Heron Park Swings Removed Due to Safety Concern

Heron Park Swings Removed Due to Safety Concern
Posted on 06/26/2018
An image of the aging play structure at Heron ParkThe swings at Mill Creek’s Heron Park have been removed due to a safety concern.

Heron Park is a popular park with community members. Residents who were young children when the park was built are now eager for their children to enjoy the park as well.

Last February, crew members whom are Certified Playground Safety Inspectors completed an inspection of the Heron Park play structures. Their evaluation was based on safety guidelines outlined in the current U.S. Consumer Product Safety Commission Public Playground Safety Handbook.

This handbook addresses public playground equipment for use by children 6 months through 12 years. Since its first edition in 1981, the handbook has been regularly updated to reflect innovations in technology, knowledge gained about playground-related injuries and mechanical mechanisms of injury. It is estimated that emergencies rooms across the country treat more than 200,000 injuries per year as a result of children using public playgrounds.

The February inspection of the Heron Park play structures revealed that multiple items were out of compliance, including:
• Bolts on swing set created an entanglement hazard
• A play structure is within use zone of swings
• Concrete walls are within the use zone of swings
• Rot and insect damage in five posts just above the footing
• Vandalized and shattered Plexiglas bubble

“Following our inspection, City Staff contacted the equipment manufacturer to identify possible solutions,” said Gina Hortillosa, director of Public Works and Development Services. “We were advised to immediately remove the playground equipment from further use until the safety concerns are satisfied.”

Swings and bolts were removed to eliminate entanglement hazards and conflict of concrete walls being in use zones of the swings. The broken Plexiglas bubble was removed. A plywood plank was installed in the bubble opening to ensure there was not a fall hazard, which Hortillosa noted is “a cost effective, yet not aesthetically pleasing solution.”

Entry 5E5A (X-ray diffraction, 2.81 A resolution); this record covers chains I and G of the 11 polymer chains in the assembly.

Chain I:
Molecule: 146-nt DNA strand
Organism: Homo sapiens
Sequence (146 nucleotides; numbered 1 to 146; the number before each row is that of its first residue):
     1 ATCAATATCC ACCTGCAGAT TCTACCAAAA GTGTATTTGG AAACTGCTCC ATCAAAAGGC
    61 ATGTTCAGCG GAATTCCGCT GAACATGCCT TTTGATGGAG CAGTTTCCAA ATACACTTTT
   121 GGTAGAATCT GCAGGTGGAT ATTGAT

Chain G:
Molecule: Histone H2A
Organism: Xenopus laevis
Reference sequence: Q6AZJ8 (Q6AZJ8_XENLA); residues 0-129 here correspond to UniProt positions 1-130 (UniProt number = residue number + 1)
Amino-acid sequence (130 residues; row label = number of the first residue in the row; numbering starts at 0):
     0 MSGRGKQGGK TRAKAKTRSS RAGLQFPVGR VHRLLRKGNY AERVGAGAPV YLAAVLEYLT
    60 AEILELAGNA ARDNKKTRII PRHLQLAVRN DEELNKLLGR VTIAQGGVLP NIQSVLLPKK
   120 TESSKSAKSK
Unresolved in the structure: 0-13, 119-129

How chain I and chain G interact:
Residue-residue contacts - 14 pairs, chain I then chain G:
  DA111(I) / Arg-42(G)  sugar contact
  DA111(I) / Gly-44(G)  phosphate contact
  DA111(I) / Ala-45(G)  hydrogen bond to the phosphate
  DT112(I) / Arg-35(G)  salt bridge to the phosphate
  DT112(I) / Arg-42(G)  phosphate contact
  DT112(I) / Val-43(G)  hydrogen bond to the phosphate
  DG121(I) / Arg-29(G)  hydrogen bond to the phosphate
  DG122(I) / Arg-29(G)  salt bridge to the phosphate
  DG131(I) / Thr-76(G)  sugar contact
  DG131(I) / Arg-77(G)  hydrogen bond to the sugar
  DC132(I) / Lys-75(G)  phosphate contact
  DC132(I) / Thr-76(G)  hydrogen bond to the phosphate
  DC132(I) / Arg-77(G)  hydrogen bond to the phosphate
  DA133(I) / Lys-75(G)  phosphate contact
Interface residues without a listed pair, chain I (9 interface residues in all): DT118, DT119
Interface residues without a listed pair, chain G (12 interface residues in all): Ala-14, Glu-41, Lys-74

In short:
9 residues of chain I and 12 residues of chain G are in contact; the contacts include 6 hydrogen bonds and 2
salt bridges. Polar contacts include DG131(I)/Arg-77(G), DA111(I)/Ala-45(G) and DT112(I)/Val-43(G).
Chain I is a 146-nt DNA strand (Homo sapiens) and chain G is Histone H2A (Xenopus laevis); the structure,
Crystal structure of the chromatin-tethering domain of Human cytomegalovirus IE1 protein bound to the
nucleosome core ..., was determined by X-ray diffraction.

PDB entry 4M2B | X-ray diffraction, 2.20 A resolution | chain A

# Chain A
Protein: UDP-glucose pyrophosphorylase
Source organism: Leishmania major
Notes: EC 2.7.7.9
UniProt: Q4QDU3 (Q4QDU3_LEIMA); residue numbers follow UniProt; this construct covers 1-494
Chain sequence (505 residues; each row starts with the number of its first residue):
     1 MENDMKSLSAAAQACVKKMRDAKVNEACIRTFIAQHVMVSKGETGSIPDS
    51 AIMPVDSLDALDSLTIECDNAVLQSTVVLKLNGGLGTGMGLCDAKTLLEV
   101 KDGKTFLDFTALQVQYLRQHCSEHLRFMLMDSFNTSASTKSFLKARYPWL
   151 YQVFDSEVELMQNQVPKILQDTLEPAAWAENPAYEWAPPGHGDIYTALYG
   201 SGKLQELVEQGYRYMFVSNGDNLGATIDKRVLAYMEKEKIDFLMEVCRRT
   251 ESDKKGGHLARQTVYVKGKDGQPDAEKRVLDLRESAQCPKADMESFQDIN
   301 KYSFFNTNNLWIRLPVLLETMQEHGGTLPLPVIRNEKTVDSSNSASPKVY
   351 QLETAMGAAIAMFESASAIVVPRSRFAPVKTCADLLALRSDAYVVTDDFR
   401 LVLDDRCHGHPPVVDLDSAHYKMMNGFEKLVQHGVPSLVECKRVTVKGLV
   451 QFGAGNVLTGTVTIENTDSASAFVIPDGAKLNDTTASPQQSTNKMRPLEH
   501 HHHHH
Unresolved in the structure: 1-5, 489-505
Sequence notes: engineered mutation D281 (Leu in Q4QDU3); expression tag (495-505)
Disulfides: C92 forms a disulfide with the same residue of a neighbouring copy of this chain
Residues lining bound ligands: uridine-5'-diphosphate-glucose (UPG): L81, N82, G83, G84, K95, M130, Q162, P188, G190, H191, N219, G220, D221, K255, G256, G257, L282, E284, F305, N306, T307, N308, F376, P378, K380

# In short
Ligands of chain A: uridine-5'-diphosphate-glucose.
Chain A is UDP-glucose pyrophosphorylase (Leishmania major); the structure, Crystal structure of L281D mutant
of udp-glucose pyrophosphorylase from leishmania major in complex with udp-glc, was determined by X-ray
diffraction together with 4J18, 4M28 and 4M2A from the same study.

However, these measures didn’t fully address the safety issues. Hortillosa and her team conducted a follow-up site visit on June 15 and other issues were revealed.

“The swing frame top can be easily accessed from the adjacent play structure and inadvertently used as a nine-foot-high balance beam,” said Hortillosa. “During the June 15 site visit, a water cup was found on top of the swing set frame. Very clearly the ability to be on top of the beam is not an imaginary risk.”

Further, rotten wood and insect damage of the footings were identified, which are signs that the play structures are close to the end of their useful lives. The Park’s wooden play structures are approximately thirty years old. Hortillosa ordered the immediate removal of the swing set frame following the June 15 site visit.

Local users are upset at the removal of the swings, but Hortillosa notes that at this time there is not a practical solution to address the life and safety issues presented by inadequate use zones of the swings. A rough order of magnitude cost estimate for the replacement of the play structure ranges between $125,000 and $325,000. Factors such as play area design, surfacing, and equipment chosen greatly influence the cost.

“With the upcoming development of the City’s Capital Improvement Program, staff’s top park project recommendation is the replacement of the play structures of Heron Park,” she said.